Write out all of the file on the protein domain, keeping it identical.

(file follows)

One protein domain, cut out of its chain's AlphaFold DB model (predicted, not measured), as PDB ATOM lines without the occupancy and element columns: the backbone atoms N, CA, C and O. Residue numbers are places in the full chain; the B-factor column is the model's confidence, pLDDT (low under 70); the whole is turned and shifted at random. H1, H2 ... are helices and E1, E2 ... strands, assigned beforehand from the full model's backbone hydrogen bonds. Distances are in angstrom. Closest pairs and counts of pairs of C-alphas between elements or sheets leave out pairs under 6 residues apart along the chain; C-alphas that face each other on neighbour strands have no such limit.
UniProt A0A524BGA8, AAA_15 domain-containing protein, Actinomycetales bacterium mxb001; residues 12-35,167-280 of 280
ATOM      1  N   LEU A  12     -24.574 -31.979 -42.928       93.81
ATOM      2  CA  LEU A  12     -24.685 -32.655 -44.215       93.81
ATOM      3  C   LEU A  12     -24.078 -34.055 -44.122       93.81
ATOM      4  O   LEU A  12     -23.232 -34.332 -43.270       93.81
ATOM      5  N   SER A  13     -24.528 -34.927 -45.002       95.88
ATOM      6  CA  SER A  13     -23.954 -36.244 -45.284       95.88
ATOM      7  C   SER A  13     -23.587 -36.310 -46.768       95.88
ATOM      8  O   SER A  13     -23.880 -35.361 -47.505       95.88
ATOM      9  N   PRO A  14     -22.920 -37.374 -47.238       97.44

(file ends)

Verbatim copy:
One protein domain, cut out of its chain's AlphaFold DB model (predicted, not measured), as PDB ATOM lines without the occupancy and element columns: the backbone atoms N, CA, C and O. Residue numbers are places in the full chain; the B-factor column is the model's confidence, pLDDT (low under 70); the whole is turned and shifted at random. H1, H2 ... are helices and E1, E2 ... strands, assigned beforehand from the full model's backbone hydrogen bonds. Distances are in angstrom. Closest pairs and counts of pairs of C-alphas between elements or sheets leave out pairs under 6 residues apart along the chain; C-alphas that face each other on neighbour strands have no such limit.
UniProt A0A524BGA8, AAA_15 domain-containing protein, Actinomycetales bacterium mxb001; residues 12-35,167-280 of 280
ATOM      1  N   LEU A  12     -24.574 -31.979 -42.928       93.81
ATOM      2  CA  LEU A  12     -24.685 -32.655 -44.215       93.81
ATOM      3  C   LEU A  12     -24.078 -34.055 -44.122       93.81
ATOM      4  O   LEU A  12     -23.232 -34.332 -43.270       93.81
ATOM      5  N   SER A  13     -24.528 -34.927 -45.002       95.88
ATOM      6  CA  SER A  13     -23.954 -36.244 -45.284       95.88
ATOM      7  C   SER A  13     -23.587 -36.310 -46.768       95.88
ATOM      8  O   SER A  13     -23.880 -35.361 -47.505       95.88
ATOM      9  N   PRO A  14     -22.920 -37.374 -47.238       97.44